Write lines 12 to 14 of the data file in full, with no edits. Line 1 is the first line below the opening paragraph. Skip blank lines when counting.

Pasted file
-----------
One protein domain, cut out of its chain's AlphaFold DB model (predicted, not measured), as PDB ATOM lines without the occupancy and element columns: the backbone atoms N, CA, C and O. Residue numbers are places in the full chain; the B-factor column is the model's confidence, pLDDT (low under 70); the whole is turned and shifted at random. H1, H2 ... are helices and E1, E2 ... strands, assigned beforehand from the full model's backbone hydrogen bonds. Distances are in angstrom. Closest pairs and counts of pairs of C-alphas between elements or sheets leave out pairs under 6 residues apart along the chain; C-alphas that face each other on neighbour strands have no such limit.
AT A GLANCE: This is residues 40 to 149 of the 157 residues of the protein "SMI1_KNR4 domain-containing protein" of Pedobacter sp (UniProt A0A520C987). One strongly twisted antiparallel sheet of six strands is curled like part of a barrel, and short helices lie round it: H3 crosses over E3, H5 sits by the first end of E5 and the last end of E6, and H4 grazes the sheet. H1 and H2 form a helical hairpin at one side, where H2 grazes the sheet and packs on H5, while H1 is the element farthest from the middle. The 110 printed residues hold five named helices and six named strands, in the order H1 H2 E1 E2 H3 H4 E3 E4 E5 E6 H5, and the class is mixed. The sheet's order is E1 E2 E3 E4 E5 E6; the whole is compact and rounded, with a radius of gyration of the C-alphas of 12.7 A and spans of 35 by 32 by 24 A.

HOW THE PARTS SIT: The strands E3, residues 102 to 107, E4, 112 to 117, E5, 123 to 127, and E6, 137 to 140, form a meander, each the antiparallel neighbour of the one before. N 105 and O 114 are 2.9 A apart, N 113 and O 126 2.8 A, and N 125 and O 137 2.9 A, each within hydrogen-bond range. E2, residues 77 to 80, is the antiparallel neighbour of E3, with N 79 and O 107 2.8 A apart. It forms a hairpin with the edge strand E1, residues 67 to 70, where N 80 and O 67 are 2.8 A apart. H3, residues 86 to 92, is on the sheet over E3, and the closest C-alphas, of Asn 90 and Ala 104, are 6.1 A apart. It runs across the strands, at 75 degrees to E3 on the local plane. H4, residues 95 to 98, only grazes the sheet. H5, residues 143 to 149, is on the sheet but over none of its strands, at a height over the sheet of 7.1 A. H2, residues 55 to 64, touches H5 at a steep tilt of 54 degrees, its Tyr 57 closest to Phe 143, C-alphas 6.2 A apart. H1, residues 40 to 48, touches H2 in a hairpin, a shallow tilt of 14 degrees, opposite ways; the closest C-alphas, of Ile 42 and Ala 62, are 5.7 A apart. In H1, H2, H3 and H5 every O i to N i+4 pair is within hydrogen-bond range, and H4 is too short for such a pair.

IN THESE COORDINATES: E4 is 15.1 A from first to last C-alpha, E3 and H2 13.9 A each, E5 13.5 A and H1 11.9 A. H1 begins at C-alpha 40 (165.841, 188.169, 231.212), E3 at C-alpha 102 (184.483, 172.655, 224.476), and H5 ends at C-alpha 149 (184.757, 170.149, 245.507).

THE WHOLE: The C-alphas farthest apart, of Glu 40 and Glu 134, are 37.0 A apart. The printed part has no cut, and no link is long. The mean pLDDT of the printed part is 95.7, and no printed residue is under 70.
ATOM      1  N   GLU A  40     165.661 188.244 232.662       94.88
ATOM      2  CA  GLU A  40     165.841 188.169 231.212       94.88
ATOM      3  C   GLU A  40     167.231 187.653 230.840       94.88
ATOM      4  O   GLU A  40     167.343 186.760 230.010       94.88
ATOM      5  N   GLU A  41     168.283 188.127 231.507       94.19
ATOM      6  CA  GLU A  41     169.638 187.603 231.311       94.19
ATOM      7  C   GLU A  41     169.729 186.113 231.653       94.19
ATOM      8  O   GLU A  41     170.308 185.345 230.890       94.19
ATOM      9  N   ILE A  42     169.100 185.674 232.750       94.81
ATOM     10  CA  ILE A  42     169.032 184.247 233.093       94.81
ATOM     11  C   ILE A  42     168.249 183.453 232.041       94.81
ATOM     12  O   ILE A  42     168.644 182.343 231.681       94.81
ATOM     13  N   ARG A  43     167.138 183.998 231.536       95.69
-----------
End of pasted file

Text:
ATOM      8  O   GLU A  41     170.308 185.345 230.890       94.19
ATOM      9  N   ILE A  42     169.100 185.674 232.750       94.81
ATOM     10  CA  ILE A  42     169.032 184.247 233.093       94.81